"Yet, in the blinking game with insecurity, it’s Umar Khalid - 1, Despondency - 0," writes Banojyotsna Lahiri.

Has the Kafkaesque reality overwhelmed him?

When he will finally come out of the prison, he will be a different person. He is a different person already. In the early phase of incarceration, he was restless, fidgeting like a wild cat forcefully caged. 700 days of incarceration later, he is much calmer, matured and at times, even somber.

Has the Kafkaesque reality overwhelmed him? Somehow it seems it’s the other way round. He is somehow getting a better grip and taking control of the reality. In the blinking game with insecurity, it’s Umar Khalid - 1, Despondency - 0!


697 Days in Jail, 125 Books Read

"Yet, in the blinking game with insecurity, it’s Umar Khalid - 1, Despondency - 0," writes Banojyotsna Lahiri.

“These two novels are special”, he told me.

(Photo: The Quint)

I ask him to write. He will not get this opportunity to read and more importantly write. But his intellectual pursuit is often halted. Especially when that darn IPL was going on. Reading, writing, everything was trumped by that neo-liberal joke of a game.

And then he had the gall to ask me, “Who are you supporting in IPL”? “Nobody”, I snapped back! I don’t watch that rigged monstrosity. Who in their right mind does?

Well, he reads too. He has finished 125 books cover to cover. Both fiction and non-fiction. The two fictions he liked the most are, ‘The Blind Assassin’ by Margaret Atwood and ‘The Cairo trilogy’ by Naguib Mahfouz. “These two novels are special”, he told me. “Our lives are often shaped by the times that we live in, without us realizing that. Novels like these make us realize that”. Profound reflection on the quicksand of Kafkaland that we are sinking in.

He also loved Yashpal’s ‘Jhoota Sach’. The epic novel that chronicles partition and the subsequent burgeoning of the new nation. The experiences that you are having right now are unique too, I keep telling him. The kind of people you are meeting, the little experiences of unfreedom, the strangulations of captivity, the hope and happiness too. Everything needs to be documented. For posterity. For history.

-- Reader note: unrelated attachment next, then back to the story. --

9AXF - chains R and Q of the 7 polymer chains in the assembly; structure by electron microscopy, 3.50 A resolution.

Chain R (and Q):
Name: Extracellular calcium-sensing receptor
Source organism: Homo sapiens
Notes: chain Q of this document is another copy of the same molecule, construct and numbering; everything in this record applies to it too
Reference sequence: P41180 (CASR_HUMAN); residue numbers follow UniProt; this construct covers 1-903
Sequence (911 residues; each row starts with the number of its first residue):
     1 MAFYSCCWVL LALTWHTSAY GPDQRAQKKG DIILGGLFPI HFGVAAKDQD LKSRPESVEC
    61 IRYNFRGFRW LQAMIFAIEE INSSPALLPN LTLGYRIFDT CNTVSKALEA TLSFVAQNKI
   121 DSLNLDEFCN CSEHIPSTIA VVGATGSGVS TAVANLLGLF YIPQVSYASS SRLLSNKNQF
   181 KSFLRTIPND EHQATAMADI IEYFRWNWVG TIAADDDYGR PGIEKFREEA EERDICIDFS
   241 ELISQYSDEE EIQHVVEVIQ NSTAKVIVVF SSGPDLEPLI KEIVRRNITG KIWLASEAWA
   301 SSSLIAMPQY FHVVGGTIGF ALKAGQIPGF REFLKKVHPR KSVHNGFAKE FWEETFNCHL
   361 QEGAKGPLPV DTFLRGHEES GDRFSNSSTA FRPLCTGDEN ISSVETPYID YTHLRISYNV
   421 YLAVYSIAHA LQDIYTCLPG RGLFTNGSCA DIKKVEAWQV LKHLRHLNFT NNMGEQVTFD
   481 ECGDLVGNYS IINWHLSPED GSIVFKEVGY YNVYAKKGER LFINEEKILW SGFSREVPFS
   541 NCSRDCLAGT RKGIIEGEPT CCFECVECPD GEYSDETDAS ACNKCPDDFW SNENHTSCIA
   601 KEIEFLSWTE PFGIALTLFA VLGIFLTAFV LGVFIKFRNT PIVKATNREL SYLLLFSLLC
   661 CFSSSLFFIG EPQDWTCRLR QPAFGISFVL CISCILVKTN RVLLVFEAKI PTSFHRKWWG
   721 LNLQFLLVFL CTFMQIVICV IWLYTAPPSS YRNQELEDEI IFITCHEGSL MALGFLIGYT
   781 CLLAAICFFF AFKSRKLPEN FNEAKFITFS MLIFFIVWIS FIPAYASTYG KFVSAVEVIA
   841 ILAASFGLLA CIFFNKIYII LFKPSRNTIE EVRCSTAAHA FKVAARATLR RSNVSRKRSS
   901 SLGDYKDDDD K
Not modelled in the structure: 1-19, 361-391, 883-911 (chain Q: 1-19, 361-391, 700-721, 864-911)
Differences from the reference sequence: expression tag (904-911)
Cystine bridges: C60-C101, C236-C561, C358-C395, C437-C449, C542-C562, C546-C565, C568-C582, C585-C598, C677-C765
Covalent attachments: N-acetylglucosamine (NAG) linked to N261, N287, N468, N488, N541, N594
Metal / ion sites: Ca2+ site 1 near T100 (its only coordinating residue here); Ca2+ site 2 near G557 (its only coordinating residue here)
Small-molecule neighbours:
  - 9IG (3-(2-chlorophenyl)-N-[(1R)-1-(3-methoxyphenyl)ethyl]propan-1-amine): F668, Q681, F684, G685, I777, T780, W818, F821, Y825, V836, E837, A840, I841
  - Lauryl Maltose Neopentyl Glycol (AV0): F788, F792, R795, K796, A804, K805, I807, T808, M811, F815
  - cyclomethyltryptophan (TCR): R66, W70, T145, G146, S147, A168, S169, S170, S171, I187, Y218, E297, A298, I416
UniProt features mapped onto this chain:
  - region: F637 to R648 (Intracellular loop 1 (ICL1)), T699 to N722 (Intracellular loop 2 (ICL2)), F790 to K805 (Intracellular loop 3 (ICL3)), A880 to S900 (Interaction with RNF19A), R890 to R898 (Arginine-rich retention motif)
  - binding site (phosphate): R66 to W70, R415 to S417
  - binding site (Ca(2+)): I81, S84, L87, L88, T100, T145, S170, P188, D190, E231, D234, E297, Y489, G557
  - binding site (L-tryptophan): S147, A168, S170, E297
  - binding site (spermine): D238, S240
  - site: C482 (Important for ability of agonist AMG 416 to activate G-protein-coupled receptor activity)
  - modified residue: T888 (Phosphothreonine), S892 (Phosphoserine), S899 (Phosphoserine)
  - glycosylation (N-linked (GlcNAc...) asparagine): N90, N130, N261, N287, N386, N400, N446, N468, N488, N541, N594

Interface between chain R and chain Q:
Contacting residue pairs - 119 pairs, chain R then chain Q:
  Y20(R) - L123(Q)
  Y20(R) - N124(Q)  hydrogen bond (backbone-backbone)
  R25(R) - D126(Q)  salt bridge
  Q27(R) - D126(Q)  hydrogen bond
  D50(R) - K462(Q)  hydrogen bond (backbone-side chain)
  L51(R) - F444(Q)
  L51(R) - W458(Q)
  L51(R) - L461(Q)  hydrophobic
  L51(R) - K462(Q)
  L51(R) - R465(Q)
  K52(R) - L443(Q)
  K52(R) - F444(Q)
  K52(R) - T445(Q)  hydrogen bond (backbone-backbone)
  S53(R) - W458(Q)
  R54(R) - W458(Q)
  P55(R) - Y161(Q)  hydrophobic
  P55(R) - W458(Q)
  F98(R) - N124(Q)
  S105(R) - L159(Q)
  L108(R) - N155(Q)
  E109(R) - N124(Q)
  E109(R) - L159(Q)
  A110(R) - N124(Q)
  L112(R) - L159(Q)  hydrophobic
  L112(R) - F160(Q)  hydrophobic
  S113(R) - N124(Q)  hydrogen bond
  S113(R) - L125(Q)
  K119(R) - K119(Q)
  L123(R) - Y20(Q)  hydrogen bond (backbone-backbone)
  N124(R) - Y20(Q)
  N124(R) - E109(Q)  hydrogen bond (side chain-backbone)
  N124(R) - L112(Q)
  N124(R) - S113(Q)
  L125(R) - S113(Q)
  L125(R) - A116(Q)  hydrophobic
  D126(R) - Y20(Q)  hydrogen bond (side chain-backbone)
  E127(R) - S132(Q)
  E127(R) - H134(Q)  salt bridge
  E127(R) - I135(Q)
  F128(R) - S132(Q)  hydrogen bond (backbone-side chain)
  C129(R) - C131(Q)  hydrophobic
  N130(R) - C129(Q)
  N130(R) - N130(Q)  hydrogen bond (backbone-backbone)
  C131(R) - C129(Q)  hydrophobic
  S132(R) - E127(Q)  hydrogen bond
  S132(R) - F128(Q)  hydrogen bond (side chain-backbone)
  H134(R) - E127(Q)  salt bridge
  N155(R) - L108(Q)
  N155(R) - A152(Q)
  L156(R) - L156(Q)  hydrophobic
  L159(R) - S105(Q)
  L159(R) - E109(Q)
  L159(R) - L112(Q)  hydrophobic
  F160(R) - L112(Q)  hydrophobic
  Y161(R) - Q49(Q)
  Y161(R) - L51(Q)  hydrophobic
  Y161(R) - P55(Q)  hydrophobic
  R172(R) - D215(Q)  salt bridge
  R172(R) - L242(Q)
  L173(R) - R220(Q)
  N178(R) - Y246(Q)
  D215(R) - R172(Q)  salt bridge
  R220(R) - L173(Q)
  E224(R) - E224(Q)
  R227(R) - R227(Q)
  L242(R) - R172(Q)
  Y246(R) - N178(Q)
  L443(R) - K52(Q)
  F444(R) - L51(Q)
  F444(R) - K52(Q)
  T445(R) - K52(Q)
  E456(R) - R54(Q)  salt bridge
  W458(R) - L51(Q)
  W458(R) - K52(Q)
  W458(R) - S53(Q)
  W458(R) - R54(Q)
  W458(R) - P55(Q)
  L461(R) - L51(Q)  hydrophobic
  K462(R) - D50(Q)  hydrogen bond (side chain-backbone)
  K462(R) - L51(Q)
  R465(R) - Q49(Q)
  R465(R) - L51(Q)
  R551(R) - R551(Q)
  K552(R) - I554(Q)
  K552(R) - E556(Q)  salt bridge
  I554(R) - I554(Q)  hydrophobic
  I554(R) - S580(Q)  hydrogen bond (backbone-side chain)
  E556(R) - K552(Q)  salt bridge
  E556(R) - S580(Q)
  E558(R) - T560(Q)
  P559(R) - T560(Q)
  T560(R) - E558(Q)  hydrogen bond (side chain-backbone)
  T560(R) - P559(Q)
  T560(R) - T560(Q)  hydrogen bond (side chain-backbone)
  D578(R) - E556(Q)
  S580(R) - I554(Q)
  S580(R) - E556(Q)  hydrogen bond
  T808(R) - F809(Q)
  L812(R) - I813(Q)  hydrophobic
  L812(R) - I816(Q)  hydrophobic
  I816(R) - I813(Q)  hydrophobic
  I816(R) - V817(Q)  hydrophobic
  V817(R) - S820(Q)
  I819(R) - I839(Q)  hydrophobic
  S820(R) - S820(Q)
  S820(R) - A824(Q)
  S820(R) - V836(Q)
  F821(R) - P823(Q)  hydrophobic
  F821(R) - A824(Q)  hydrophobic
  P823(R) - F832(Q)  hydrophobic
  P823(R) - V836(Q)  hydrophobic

"Yet, in the blinking game with insecurity, it’s Umar Khalid - 1, Despondency - 0," writes Banojyotsna Lahiri.

‘Jhoota Sach’ by Yashpal

(Photo: The Quint)


In Search of Freedom

We are all in the middle of that fight for freedom. While the nation is celebrating Azadi ka Amrit Mahotsav, with a lot of bling, blitz and curated display pictures on social media, the fight for freedom goes on, every day. Freedom to express, dress, eat, speak, dream, think, write, worship, survive, exist, exist with dignity. To embrace the freedom that the dream of the Republic and subsequently the Constitution embraced more than seven decades ago.

Kafkaland subverts that dream. The judges, bureaucrats, police who are unable to resist the liquidation of democracy of India, that is Bharat, are also walking with us. They may not realize it today, but they are also throwing their children to the wolves, in the darkness, to lawlessness.

But we don’t give up. The word 'Azaadi' stares at me from roadside hoardings, along with the Prime Minister. The melancholy dusk descends over the river. The fetid water carried the dirt and the discarded. But it never stopped flowing. That’s the spirit.

(The author is a Delhi-based researcher and activist, and did her PhD from JNU at the Centre for the Study of Social Systems. This is an opinion piece and the views expressed above are the author’s own. The Quint neither endorses nor is responsible for the same.)